Crude carrier owners seem to have found their way out of the doldrums by taking a slice of the product tanker market.
The trend is gaining in popularity on the East to West string and product tanker owners are not happy.
So far this year, at least three very large crude carriers (VLCCs) have loaded East of Suez and sailed into the Atlantic Basin, according to the latest weekly report from Gibson Shipbrokers.
As explained, this practice impacts the product tanker demand both in the load and discharge region.
“This year when the Maran Aphrodite and New Eminence loaded gasoil in China and Malaysia, they collectively took a potential 11-15 MR cargoes out of the Asian product tanker market, negatively impacting regional tanker demand,” Gibson’s weekly report reads.
What is more, as these vessels moved closer towards discharge, the impact on regional gasoil pricing started to impact trading activity in the Atlantic which could result in losing of another 11-15 MR cargoes in the Atlantic market as well, the shipbroker added.
Overall, the demand for very large crude carriers (VLCC) is very weak, with daily earnings falling below USD 2,000 at a time when crude tanker fleet is not really growing, as explained recently by Peter Sand, Chief Analyst at BIMCO.
Oversupply of crude and geopolitical tensions are likely to make 2018 a loss-making year for owners in the sector.
The fundamentals of the crude carrier market are not expected to improve significantly until the second half of 2019.
Hence, the crude tanker owners seem to be desperate to find work for their ships, especially for maiden voyages, even if it means taking a slice of cargoes from product tankers.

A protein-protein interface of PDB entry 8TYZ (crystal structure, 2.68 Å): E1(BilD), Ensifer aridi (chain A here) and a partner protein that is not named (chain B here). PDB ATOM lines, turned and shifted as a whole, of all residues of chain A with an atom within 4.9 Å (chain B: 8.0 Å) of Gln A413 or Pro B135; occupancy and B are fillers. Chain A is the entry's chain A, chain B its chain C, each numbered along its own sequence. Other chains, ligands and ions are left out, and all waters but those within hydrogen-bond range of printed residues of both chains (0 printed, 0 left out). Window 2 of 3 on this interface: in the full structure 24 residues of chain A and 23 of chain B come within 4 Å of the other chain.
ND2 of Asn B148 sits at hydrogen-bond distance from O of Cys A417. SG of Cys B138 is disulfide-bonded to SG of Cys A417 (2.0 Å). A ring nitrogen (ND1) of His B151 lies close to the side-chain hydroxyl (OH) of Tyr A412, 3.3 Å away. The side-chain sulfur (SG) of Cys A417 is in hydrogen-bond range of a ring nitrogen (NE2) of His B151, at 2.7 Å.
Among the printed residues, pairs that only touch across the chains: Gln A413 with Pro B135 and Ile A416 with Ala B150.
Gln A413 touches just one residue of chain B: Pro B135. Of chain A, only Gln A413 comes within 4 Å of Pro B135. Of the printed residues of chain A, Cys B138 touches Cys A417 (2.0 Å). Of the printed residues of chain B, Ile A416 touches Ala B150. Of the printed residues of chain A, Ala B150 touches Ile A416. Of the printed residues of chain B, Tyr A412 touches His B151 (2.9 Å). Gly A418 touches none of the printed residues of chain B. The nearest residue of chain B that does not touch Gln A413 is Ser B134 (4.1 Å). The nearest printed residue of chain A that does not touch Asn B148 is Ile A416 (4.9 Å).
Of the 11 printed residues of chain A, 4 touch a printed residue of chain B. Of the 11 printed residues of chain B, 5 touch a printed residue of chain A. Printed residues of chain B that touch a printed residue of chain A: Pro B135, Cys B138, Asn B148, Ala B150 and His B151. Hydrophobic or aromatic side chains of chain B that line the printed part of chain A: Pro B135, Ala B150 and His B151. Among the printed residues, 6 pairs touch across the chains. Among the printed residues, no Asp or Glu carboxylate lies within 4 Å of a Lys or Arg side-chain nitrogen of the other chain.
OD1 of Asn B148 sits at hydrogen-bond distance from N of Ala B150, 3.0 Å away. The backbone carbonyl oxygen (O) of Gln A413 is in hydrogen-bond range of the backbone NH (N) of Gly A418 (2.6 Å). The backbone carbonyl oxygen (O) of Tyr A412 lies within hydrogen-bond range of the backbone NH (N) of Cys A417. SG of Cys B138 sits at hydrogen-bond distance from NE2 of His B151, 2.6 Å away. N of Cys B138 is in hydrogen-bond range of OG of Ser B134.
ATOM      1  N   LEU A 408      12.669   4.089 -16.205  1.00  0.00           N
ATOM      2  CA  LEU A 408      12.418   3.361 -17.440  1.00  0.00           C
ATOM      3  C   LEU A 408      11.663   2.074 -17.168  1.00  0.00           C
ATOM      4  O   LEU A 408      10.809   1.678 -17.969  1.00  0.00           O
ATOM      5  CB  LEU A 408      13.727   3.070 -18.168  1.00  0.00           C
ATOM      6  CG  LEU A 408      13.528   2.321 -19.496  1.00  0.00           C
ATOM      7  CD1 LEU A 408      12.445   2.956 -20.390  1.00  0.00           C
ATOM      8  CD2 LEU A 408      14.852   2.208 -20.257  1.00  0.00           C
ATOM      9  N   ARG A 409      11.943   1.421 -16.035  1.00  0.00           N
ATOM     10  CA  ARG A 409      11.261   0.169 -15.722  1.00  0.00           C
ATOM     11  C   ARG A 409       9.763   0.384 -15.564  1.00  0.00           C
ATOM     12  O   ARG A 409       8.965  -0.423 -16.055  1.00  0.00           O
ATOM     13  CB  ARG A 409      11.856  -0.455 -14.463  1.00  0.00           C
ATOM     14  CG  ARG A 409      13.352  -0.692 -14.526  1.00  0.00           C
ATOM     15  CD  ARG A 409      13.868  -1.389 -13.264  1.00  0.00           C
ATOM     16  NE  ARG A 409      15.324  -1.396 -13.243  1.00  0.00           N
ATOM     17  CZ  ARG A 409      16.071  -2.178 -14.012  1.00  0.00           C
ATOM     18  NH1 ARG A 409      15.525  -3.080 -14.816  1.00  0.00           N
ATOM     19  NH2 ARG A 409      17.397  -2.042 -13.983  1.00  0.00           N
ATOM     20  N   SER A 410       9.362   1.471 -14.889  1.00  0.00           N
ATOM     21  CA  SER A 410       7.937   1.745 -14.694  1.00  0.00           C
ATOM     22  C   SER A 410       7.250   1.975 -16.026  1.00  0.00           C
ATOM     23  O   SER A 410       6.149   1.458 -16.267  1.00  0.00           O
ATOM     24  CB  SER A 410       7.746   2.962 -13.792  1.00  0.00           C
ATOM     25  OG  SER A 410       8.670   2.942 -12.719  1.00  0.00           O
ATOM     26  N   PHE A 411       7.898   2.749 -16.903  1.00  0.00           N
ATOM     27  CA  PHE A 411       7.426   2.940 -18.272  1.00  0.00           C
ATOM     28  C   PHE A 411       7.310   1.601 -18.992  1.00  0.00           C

Beyond VLCCs, Suezmaxes have also proved popular for moving gasoil cargoes from East to West on their maiden voyages, particularly out of the Middle East and India, Gibson said.
Further pressure on the product tankers is looming from the inbound newbuilding deliveries, with 130 VLCCs and Suezmaxes set to deliver by the end of 2019.
“Provided the crude sector remains under pressure, these tankers will continue to be used where the economics make sense, capping the product tanker markets potential,” Gibson added.
Therefore, product tanker owners will have to be patient and wait out for the influx of crude tanker deliveries to subside.
However, there is a light at the end of the tunnel for product tankers since the demand for these ships is expected to soar as the 2020 sulphur cap deadline approaches.
Due to the need for greater availability of low sulphur fuel across the globe, product tankers are set to benefit as they would need to transport this cargo to different locations worldwide.
This, in turn, promises to result in new trade routes and increase the ton mile demand.
World Maritime News Staff